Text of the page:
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Putting a Freeze on Summer Melt

By Michelle Hodara | June 10, 2019


Michelle Hodara
Michelle Hodara leads research and evaluation projects on programs, policies and practices that improve students' college access and success. Follow

For many high school seniors, late May or early June marks the beginning of an exciting period: the summer before college.

However, when fall rolls around, some college-bound students do not show up on campus—even though they have signaled that they plan to enroll in college and have taken all the steps to do so (such as submitting applications for financial aid).

Known as summer melt, this phenomenon is relatively easy to define, but it can be difficult to identify and measure; it requires that districts collect and analyze data on seniors’ intent and postsecondary matriculation after high school, which can be challenging.

Researchers estimate that 10 to 40 percent of students who intend to go to college do not matriculate in the fall (Castleman, Page, & Snowdon, 2013). In addition, summer melt rates are higher among low-income students.

Making a Plan

The Summer Melt Handbook describes various approaches to help districts determine the number of graduating students who intend to go to college immediately after high school, as well as how many students actually do so.

This resource (which is geared toward school and district leaders, high school counselors, and community-based organizations) also recommends ways to reduce summer melt—specifically, various interventions different stakeholder groups can implement the summer after high school completion.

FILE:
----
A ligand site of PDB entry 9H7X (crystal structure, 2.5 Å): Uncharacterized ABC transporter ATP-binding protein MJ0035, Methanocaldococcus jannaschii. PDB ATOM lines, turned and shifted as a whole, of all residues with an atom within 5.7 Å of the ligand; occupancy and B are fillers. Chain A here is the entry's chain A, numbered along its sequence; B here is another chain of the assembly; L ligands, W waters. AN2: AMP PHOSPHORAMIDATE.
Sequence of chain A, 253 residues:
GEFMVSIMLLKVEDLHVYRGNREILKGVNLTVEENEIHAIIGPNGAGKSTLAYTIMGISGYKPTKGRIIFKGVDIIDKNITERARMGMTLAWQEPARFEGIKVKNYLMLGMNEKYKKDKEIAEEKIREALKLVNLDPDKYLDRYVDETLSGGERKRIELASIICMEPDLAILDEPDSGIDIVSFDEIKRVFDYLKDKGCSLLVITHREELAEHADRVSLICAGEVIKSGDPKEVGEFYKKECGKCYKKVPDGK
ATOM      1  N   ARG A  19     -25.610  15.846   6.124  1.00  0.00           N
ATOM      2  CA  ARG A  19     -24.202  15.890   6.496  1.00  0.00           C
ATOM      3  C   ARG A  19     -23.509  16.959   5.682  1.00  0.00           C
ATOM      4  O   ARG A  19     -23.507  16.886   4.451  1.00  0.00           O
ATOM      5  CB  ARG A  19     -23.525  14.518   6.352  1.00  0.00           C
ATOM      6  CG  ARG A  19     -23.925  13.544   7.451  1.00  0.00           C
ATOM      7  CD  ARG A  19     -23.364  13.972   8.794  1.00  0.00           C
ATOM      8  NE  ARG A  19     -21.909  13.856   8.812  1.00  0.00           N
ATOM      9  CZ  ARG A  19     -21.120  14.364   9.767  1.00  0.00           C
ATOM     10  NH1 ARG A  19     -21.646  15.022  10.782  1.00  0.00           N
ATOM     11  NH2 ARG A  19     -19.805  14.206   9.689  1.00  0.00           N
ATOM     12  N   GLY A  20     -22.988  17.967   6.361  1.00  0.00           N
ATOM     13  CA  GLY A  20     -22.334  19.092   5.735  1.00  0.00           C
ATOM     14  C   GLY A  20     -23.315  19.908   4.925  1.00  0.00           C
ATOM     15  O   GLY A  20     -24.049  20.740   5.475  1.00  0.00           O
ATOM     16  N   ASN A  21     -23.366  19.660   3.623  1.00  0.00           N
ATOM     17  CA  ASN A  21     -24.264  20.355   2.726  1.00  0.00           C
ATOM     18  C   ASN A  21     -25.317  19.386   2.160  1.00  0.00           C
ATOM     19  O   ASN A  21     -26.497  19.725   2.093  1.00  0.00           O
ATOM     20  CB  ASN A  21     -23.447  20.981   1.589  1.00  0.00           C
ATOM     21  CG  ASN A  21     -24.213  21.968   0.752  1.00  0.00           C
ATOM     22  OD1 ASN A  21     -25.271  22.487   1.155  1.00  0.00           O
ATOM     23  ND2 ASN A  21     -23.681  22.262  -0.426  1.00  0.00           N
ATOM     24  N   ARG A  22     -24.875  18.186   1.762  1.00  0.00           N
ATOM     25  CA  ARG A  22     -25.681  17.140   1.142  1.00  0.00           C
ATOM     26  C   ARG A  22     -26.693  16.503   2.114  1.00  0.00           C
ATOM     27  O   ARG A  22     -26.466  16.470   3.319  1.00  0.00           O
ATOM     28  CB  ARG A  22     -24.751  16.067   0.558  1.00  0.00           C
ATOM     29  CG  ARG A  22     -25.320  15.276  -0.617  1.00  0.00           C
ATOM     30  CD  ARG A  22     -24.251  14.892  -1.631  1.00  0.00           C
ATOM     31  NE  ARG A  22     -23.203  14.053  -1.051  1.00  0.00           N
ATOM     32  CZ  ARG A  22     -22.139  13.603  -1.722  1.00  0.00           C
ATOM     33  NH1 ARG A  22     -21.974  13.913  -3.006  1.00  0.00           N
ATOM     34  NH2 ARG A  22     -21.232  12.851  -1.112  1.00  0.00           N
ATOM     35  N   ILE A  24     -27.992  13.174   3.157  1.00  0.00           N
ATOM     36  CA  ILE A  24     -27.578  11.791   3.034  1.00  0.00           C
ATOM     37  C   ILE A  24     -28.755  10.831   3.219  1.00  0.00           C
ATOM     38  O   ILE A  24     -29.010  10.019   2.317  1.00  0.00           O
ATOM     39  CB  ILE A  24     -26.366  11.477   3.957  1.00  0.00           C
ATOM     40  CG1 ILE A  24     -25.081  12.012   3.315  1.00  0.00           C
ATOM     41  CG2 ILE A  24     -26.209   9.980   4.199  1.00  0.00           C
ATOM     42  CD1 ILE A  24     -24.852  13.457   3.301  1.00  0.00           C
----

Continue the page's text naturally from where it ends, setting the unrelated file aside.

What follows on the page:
These range from electronic "nudges," such as text messages that remind students of upcoming deadlines, to one-on-one sessions with college counselors.

Examining the Potential Impact of Oregon Promise

REL Northwest is working on a study that focuses on Oregon Promise, a financial aid program designed to help cover the cost of community college tuition for eligible students.

Although it will not tackle summer melt directly, the study will examine the relationship between Oregon Promise and postsecondary enrollment and persistence among all students in Oregon, as well as students from historically underrepresented backgrounds.

Further, because students who receive funding through the program must enroll in college within six months of completing high school, the study may indirectly shed some light as to how Oregon Promise has helped college-intending students become actual college students.

Considering Other Questions

It is important to remember that there are many paths to postsecondary education.

For example, some students may begin a career directly after high school. Others may start college, stop attending for a while because they have to work, and then return after they have earned enough money to cover their educational expenses. Other students may go to college part time for several years before they are able to enroll full time.

Along those lines, nontraditional students are becoming more and more common in postsecondary education programs; according to the National Center for Education Statistics, the enrollment of students 25 and older in degree-granting institutions is expected to increase 8 percent from 2015 to 2026.

These factors do not diminish the significance of summer melt, but they do underscore that it is an issue that disproportionately affects "traditional" students.

To expand the conversation, future research may want to address the big question of: How do we get all students to recognize the importance of—and ultimately pursue—a postsecondary education?